Attics are often converted into small apartments, and this one, located in Moscow, Russia, is a great example of such renovation projects done right. It was designed and built by the firm Ruetemple, and they created a light-filled home that even has a small indoor garden of sorts, to make up for the lack of a balcony.
The attic apartment measures 516 sq ft (48 sq m) and is cleverly partitioned so that all available space is utilized, while also offering privacy should the inhabitants desire it. As is the case in many spall space renovations, they installed a central, multi-purpose spatial element. In this case it is in the form of a white core, and it’s primarily used to separate the space into five distinct zones. These zones can be used for watching TV, enjoy an active pastime, dressing, sleeping and working. This core also features a floating meditation space, which is basically a glass walled cube complete with a living tree.
This relaxation space is elevated off the ground, providing an area for storing the movable modules underneath it. These modules can be moved around the space as needed, and locked together to create a sitting area or sleeping space. The dining table, which can also serve as the worktable runs the length of the apartment, which is a nice solution when working with such a small space. The apartment features many skylights and windows, so it is always flooded with natural daylight.
It appears that the small apartment does not have its own kitchen or bathroom, which are presumably located elsewhere in the house that this attic is attached to. Despite the lack, this is still a very aesthetic, comfortable and modern attic-into-home conversion that can serve as inspiration to designers everywhere.
Looking for the perfect kitchen for your tiny home? Well look no further, because the Swiss firm Kitchoo has the perfect all-in-one solution. The kitchen units they offer are compact and small enough to fit into most any tiny house or apartment without sacrificing functionality.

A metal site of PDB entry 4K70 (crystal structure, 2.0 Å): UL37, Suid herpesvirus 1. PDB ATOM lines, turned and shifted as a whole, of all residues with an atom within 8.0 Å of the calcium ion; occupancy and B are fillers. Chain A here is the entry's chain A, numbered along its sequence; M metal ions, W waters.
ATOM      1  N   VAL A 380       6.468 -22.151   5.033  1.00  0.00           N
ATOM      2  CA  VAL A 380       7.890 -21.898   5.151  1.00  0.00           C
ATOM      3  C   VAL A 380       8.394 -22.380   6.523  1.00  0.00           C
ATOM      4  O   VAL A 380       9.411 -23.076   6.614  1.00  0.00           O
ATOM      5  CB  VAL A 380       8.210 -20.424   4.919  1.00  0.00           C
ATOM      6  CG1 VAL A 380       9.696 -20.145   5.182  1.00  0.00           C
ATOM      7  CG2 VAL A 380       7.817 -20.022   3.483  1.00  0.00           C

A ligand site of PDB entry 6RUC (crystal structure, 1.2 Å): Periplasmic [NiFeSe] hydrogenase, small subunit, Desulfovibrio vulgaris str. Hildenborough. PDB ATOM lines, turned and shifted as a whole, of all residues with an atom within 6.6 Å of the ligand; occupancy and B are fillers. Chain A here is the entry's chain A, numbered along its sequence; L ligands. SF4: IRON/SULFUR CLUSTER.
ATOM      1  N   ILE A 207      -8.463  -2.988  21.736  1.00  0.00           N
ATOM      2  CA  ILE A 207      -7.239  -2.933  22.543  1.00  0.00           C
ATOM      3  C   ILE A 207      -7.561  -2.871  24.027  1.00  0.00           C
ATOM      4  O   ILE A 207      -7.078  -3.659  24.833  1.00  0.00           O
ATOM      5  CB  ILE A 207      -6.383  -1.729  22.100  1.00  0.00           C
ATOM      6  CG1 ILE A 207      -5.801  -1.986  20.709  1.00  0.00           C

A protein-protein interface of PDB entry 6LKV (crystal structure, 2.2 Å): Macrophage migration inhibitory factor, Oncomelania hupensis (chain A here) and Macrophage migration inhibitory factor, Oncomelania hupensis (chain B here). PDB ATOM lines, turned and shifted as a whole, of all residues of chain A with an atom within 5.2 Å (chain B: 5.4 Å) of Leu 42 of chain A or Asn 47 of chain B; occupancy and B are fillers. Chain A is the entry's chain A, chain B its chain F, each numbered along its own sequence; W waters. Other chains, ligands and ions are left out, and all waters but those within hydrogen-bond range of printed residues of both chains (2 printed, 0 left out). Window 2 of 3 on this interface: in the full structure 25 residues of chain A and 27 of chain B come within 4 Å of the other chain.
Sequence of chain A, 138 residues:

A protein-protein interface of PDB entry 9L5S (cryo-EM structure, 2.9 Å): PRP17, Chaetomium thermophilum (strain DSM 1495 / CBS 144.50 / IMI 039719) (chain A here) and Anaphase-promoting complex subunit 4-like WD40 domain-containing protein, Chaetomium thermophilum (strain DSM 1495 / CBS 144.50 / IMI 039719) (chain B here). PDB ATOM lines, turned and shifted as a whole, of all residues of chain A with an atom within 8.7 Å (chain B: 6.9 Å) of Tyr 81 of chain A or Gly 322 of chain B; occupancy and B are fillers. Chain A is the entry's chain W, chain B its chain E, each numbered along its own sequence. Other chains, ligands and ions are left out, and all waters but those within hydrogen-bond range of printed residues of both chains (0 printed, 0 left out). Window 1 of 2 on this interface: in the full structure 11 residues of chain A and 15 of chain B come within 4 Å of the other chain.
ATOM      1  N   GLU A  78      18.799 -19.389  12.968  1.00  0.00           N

Kitchoo is actually the Japanese word for “good omen” and these all-in-one kitchen units are exactly that for anyone wanting to downsize and still retain all the comforts of a larger dwelling. The basic Kitchoo unit features a sink, a two-burner induction stovetop, a compact dishwasher and cabinet space. The faucet can be pressed down allowing the two lids that cover the sink and stove to be lowered, which creates a good amount of counter space, or an eating surface. The drawers are all big enough to store plates, cups, dishes and utensils. And best of all, despite the superb functionality and offering everything you need from a kitchen, these units take up very little space. Also, by combining more than one unit, you can have yourself a fully mobile and fully functional kitchen.
Besides the basic model, they also offer several higher end versions, which have space for a fridge/freezer combo or a washing machine. The design of these units is also totally flexible, so any of the appliances you don’t need can be switched out and replaced by the ones you do. The unit also comes in a variety of finishes, including dark oak, light oak and white.
Prices start at $3,483 for the basic version and go up to $4,645. They’re currently only available in Europe and the Middle East, but the firm plans to make them available in North America soon.
The Olive Tree House is a tiny summer cabin that was designed by Greek architect Eva Sopéoglou. It is located in Halkidiki, Greece and operates completely off the grid. As an interesting an unique design feature, it is also clad in metal, which is perforated with decorative shapes that cover the interior walls with dappled sunlight when closed.
The Olive Tree House has a floorspace of just 226 sq ft (21 sq m) and is located in an olive grove that overlooks the sea. It was also built in a way that allows for easy dismantling and reassembly should the need arise. It features a chestnut wood frame and has concrete foundations. The sloping roof is made of corrugated iron. All the metal seems a questionable choice given Greece’s hot climate, but the walls open all the way, providing great ventilation, and even when closed, the perforations still let air inside. The interior layout is also such that it provides a good cross draft.
The perforations and small jutting-out leaf pieces that cover the metal siding were created with a CNC punching machine and by hand, and took quite a long time to complete. But the end result is impressive and really sets this tiny home apart from others.